I’ve always known God since my parents, who knew God intimately, taught me about such matters, and from my twenty years of formal Catholic education, and forty more years of academic teaching and reading and thinking, and from eighty years of hanging around and praying with Catholics. I learned that God exists, not only as a matter of belief but as a matter of knowledge, somewhere in that education process even before I was able intellectually to make the distinction between knowing and believing. Frankly, for much of that time my knowing and my believing were a single well-mixed stew. I started getting interested in the question of knowing, believing and God in my seminary years, and began to question my Christian language and believing. Then I spent ten years in doctoral studies at the Columbia University School of Philosophy, and decided to come at the issues through reading atheists and a couple of important Catholic theologians (Karl Rahner and Bernard Lonergan, both Jesuits). In the course of that long period of often anxious reflection I was able to conclude formally that God exists. I also knew that what I meant by the term “God” was very mysterious indeed, and I still hadn’t figured out the difference between knowing and believing. One of the surprising moments in this journey happened when I was defending my dissertation in the midst of which I was asked this question by one of the stars of the Columbia faculty: “Do you mean to say that you know that God exists?” Incredulity appeared on his face, and I said with conviction and to my own surprise “Yes I do.”
When atheists deny the existence of God they in fact deny that empirical reality is intelligible through and through.
Empirical reality doesn’t make much sense on its own. This is the crux. Lonergan puts it in a syllogism:
If the real is completely intelligible, then God exists.
But the real is completely intelligible.
Therefore God exists.
Lest the reader think Lonergan a simpleton who gets off on a tricky little syllogism, remember that the “little syllogism” is preceded by 671 pages of closely argued propaedeutic which I take to be both philosophically convincing and groundbreaking.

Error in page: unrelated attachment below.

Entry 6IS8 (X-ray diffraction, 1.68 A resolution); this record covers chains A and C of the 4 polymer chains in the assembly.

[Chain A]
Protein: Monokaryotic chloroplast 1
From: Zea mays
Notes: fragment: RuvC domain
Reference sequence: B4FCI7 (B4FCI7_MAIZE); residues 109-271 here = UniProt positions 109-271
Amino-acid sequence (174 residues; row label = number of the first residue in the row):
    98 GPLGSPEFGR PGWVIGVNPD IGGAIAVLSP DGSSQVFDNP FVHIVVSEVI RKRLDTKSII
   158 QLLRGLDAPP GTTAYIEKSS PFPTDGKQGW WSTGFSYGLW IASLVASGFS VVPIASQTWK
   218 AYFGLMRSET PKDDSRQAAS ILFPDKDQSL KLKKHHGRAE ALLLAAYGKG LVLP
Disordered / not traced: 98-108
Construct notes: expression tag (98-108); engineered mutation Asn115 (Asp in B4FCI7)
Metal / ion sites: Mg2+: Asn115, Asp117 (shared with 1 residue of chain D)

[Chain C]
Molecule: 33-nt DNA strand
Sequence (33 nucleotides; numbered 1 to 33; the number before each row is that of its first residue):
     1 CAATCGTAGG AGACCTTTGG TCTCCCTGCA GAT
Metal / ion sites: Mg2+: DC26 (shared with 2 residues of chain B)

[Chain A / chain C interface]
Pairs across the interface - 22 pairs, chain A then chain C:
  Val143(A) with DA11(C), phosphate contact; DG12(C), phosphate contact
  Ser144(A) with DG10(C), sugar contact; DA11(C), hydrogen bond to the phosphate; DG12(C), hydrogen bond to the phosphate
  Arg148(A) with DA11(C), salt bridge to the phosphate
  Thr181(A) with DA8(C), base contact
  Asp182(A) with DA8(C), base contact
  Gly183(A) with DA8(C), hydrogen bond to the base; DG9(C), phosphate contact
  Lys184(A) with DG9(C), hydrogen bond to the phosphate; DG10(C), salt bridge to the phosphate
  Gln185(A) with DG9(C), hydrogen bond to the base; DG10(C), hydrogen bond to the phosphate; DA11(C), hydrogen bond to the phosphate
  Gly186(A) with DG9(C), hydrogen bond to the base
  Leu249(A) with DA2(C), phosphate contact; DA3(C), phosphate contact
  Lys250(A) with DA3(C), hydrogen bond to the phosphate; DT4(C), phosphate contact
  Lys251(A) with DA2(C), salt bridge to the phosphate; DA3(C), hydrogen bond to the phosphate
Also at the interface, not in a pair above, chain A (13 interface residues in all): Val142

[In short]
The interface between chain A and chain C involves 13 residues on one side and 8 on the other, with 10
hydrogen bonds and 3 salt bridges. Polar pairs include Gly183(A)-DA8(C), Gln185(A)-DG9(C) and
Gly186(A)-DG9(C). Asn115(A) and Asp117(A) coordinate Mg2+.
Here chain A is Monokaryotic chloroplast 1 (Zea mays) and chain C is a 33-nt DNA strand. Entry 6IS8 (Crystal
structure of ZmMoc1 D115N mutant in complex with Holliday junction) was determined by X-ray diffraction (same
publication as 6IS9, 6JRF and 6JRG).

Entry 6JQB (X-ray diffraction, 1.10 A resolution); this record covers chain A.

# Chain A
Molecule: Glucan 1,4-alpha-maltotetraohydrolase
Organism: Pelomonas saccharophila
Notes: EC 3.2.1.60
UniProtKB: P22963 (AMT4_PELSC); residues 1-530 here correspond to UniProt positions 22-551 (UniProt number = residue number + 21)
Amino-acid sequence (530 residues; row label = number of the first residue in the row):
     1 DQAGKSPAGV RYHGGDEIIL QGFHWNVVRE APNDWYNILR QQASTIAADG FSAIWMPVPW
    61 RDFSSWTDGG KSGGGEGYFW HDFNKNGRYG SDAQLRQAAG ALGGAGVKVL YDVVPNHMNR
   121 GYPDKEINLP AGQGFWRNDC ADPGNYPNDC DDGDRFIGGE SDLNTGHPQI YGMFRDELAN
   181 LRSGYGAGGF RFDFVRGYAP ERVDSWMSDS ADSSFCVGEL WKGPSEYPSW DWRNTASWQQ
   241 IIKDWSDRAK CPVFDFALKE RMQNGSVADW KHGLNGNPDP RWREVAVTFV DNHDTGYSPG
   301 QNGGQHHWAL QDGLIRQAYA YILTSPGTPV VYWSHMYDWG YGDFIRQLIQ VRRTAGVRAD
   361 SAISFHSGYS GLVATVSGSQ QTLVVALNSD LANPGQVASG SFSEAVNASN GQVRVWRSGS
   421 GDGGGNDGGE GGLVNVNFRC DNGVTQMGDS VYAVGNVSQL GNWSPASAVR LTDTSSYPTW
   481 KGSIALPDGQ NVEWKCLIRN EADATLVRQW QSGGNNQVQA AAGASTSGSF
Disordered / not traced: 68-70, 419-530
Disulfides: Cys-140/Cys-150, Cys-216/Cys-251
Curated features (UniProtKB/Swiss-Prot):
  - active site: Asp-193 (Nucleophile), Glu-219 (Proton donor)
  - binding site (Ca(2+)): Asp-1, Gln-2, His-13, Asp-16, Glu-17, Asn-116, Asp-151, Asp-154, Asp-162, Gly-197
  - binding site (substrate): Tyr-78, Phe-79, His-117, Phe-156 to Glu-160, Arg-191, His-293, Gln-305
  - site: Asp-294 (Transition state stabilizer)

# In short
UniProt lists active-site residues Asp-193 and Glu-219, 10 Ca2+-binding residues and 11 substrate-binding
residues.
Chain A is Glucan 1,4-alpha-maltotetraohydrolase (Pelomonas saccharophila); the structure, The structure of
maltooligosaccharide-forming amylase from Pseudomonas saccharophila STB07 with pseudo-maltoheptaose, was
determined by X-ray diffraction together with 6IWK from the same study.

But I knew long before I read Insight that God exists, and before I read St. Thomas and St. Augustine as well. How come?
You may well say that I knew it because I was taught to believe it. Yes, we are disposed to believe what we are taught, like great apes. But for us reflective beings there are histories of our communities, and so beliefs and practices develop, change and are subject to correction. We are in a period of correction and cultural change now, and doubt is crucial to that change. We are merging into a universal community far beyond tribalism, we doubt our inherited beliefs and even defend or attack them by argument if we are so disposed. We are in a period of doubt when what we have imagined and built (our world of meaning) is quivering under the force of change and we are disoriented in questioning our worlds of meaning and value. We must take account of it all, and the all is changing. Atheism is a result of change before it is the cause of it, just like we religious people are. And so I know by virtue of my human experience that God exists and I question (doubt) because I also know that I often don’t know what I am talking about, I believe in the What. “I believe in God the Father almighty Creator of heaven and earth…”
But why or how do I believe what I do not know? I believe because I am a Catholic Christian and these are the meanings essential to being a Catholic Christian. I do not believe in abstractions and then, as a result, become a Catholic. I discover that these are the meanings and values of a people whose life I love and then become a Catholic. The church is the matrix from which faith, hope and love issue. This is why it does make some sense to call the church “mother.” I began this love affair with the community at the knees of my parents. I saw what they loved and began to love as they did. The affair began and thrived in spite of the failures of myself and other members of the Body. “Beliefs” follow from immersion in that communal life. The preeminent belief is in the kerygma, the church’s proclamation that Jesus of Nazareth, dead and risen from the tomb, is the one who mediates the God to us whom I know exists and now believe in. Still, I do not know God’s ways when I think of the children with the tabooed numbers on their tiny arms or wonder how a loving Father could make a world in which an innocent man dies in agony on a cross. So when I trust I also must shout “What the hell is going on here?” I hope for yet do not expect an answer to this question but I do trust the church’s proclamation.
 This happened so often that I concluded long ago that Jews are a very friendly and honest people. Surely their comedians the funniest in the world. To boot, they are no more clannish than the Irish.
 Insight: A Study of Human Understanding ( Philosophical Library, 1957) p.672. On the question of God see Bernard Lonergan, Method in Theology (Herder and Herder, 1972) pp. 13-19; 101-105.